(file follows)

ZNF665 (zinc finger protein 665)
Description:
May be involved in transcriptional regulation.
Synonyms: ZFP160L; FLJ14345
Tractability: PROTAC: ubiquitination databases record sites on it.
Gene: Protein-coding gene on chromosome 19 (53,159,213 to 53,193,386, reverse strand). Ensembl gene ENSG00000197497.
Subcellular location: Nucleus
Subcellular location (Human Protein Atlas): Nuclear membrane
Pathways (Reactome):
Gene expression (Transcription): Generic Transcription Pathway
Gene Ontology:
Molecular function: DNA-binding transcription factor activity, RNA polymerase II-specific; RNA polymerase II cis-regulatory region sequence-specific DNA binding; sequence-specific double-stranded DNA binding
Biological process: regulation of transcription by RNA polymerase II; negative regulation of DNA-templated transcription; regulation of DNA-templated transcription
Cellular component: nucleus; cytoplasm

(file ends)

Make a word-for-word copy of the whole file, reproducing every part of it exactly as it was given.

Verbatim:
ZNF665 (zinc finger protein 665)
Description:
May be involved in transcriptional regulation.
Synonyms: ZFP160L; FLJ14345
Tractability: PROTAC: ubiquitination databases record sites on it.
Gene: Protein-coding gene on chromosome 19 (53,159,213 to 53,193,386, reverse strand). Ensembl gene ENSG00000197497.
Subcellular location: Nucleus
Subcellular location (Human Protein Atlas): Nuclear membrane
Pathways (Reactome):
Gene expression (Transcription): Generic Transcription Pathway
Gene Ontology:
Molecular function: DNA-binding transcription factor activity, RNA polymerase II-specific; RNA polymerase II cis-regulatory region sequence-specific DNA binding; sequence-specific double-stranded DNA binding
Biological process: regulation of transcription by RNA polymerase II; negative regulation of DNA-templated transcription; regulation of DNA-templated transcription
Cellular component: nucleus; cytoplasm